First Published: The Guardian, September 5, 1973.
Transcription, Editing and Markup: Paul Saba
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EROL Note: This letter was sent to the Guardian in regard to a series of forums it organized in 1973 on party building and other issues. Materials from these forums are presented in the EROL section on the New Communist Movement and the Party Building Campaigns, 1973-1977.
We wish to congratulate the Guardian for sponsoring the Forums which have recently been held. We feel that it is extremely important for Marxist-Leninists to speak to and hear one another. There are at present many views here in the heartland of imperialism on what constitutes the proper organizational approaches and theoretical formulations. As many as possible must be heard in order that the correct road may be found.
We would at this time like to set forth our views, briefly and concisely, on the issues of the Black nation and the multi-national party which were taken up in two recent forums for they are inextricably tied together. First, we believe that Blacks do constitute a nation within the U.S. As we have argued in the past, it would be dogmatic to apply blindly the Stalinist formulation for nationhood in the U.S. where the territories of the oppressed and oppressor nations are coterminous and where systematic racism imposed by capitalism has altered conditions from those existing in Stalin’s time. The uniqueness of the Black experience and the buying off of large sectors of the white working class with super-profits expropriated by imperialism overseas has resulted in Blacks being in the revolutionary vanguard. Black nationalism, if guided by proletarian ideology, will contribute greatly to the struggles of all peoples.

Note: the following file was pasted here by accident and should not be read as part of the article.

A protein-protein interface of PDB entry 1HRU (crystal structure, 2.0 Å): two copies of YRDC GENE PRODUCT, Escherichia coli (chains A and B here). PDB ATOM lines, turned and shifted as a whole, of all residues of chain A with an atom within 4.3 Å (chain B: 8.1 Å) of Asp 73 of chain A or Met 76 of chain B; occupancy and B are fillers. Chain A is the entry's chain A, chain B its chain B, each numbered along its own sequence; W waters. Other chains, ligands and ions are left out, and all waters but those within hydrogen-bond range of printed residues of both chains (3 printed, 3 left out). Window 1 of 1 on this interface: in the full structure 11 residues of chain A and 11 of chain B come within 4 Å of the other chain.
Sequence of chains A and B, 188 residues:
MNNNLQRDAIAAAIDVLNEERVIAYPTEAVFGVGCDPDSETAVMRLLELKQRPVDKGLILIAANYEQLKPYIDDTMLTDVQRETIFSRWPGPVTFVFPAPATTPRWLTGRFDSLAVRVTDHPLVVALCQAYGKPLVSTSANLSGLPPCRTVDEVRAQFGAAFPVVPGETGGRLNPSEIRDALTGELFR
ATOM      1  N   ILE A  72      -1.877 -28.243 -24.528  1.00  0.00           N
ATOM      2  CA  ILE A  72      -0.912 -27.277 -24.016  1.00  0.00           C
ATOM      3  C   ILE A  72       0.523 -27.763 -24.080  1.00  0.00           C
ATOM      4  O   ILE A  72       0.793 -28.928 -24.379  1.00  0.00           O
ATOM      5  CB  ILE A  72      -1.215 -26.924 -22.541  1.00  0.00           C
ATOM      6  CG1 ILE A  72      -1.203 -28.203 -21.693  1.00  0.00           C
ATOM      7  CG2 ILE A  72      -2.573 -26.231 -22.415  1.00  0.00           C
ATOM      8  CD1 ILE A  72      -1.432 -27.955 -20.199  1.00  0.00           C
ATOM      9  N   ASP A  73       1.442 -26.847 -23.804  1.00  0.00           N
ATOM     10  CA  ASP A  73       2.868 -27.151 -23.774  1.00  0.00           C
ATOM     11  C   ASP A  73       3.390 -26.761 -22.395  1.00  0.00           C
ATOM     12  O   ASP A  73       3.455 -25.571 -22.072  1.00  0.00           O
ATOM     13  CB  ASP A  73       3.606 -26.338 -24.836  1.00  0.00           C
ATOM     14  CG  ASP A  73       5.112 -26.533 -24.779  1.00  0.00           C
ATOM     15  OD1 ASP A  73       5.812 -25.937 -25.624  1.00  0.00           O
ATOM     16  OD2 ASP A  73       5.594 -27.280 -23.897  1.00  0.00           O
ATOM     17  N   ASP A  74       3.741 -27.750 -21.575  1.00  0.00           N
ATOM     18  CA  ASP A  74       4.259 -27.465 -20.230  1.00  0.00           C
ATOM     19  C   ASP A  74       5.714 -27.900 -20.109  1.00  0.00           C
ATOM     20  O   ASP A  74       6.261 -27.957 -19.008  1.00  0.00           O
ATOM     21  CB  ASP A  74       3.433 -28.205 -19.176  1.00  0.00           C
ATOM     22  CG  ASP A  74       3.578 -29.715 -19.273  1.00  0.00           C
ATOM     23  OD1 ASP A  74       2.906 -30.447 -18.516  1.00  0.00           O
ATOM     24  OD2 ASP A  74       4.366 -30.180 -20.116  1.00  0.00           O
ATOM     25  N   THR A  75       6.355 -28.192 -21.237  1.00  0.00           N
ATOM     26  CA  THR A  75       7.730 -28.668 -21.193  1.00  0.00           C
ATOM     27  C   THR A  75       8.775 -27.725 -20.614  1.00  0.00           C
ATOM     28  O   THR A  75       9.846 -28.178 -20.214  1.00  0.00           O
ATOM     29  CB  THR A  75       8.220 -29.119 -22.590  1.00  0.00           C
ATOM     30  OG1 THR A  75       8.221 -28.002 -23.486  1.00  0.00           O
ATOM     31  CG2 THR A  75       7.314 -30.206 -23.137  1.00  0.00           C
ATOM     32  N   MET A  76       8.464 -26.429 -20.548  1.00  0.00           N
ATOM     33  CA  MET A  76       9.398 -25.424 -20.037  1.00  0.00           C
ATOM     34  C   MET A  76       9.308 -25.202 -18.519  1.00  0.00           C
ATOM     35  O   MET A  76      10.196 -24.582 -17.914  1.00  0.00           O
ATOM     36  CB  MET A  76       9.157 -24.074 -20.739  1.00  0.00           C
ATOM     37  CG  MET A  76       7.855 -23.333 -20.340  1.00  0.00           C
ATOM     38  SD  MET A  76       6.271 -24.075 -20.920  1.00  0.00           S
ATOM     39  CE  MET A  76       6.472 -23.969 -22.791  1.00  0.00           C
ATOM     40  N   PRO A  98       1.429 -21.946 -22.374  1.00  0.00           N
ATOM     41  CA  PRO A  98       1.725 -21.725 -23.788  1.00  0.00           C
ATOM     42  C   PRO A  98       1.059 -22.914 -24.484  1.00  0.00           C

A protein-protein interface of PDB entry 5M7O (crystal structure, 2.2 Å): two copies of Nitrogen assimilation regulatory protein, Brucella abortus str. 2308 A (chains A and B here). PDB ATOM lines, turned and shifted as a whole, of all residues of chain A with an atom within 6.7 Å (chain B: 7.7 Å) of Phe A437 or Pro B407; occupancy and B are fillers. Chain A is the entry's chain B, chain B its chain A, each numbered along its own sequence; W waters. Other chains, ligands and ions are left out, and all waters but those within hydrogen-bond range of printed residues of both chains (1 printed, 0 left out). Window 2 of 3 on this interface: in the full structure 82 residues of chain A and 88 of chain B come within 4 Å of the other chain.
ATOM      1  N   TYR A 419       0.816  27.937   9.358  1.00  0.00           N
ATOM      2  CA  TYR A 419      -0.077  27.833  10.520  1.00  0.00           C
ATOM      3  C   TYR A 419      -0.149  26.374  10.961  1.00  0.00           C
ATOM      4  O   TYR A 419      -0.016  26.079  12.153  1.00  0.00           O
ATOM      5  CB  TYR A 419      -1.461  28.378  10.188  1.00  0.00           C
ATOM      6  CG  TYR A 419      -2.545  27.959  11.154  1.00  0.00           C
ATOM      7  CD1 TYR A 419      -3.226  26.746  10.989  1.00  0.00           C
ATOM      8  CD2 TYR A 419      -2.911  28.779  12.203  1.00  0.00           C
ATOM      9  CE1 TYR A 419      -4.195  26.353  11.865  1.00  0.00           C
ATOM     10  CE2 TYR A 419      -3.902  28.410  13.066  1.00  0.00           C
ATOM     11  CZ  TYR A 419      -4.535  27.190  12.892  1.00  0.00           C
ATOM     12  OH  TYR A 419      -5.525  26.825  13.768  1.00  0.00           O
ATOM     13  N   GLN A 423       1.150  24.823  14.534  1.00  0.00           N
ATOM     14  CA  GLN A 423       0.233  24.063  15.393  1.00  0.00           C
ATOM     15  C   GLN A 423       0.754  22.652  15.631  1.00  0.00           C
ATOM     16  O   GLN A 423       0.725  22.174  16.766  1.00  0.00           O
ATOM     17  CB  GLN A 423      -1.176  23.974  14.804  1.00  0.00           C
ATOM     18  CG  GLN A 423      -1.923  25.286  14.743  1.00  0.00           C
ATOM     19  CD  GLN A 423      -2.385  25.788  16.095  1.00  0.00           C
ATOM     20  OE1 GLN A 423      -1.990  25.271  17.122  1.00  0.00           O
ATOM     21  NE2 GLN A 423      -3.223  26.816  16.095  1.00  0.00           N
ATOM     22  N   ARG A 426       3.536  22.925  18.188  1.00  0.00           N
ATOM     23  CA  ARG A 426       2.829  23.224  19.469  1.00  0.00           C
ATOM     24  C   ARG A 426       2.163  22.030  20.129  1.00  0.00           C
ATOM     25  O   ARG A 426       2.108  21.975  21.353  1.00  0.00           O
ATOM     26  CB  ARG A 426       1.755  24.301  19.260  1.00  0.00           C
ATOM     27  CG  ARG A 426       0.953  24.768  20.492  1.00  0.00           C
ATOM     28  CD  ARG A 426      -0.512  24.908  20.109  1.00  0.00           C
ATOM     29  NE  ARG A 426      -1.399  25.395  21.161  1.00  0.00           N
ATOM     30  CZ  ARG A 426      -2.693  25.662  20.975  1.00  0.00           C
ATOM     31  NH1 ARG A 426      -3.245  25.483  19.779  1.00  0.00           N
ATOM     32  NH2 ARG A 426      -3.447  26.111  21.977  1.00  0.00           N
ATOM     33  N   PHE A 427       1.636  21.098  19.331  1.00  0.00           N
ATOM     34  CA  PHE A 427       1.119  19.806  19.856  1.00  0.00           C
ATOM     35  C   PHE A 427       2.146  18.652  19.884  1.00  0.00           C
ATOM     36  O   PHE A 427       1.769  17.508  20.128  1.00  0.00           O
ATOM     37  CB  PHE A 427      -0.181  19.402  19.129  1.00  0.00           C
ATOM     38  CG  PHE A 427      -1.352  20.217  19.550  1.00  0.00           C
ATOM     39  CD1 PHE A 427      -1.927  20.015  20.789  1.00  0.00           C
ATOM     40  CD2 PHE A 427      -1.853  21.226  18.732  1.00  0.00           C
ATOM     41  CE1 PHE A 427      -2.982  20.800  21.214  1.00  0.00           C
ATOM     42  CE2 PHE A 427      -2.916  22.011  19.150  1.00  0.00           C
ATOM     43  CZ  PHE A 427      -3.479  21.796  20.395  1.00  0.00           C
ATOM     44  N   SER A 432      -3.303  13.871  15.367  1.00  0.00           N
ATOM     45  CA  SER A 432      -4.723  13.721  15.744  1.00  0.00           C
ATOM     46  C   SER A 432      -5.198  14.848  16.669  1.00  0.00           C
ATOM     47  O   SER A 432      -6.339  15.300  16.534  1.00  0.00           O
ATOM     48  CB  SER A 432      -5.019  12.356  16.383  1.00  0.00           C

Second, we feel that the time for building a multinational party has not yet come. Since Blacks are more advanced politically than whites (as are Latins, American Indians, etc.), the amalgamation of all groups in one party would result in fragmentation, disunity and the rapid dissolution of such a party. Racism is still so strong as to separate all but the most revolutionary of comrades. Our practice in Chicago has taught us that only the most politically advanced comrades, both Black and white, can work together organizationally while at the rank-and-file level parallel structures are necessary. Blacks must work with Blacks, Latins with Latins, whites with whites.
We realize that the points presented above are greatly condensed, however, we felt a short letter to summarize our views preferable to a lengthy polemic. We invite criticism and dialogue, with all those interested in unifying the left under Marxist-Leninist principles and who desire to know our views in greater detail.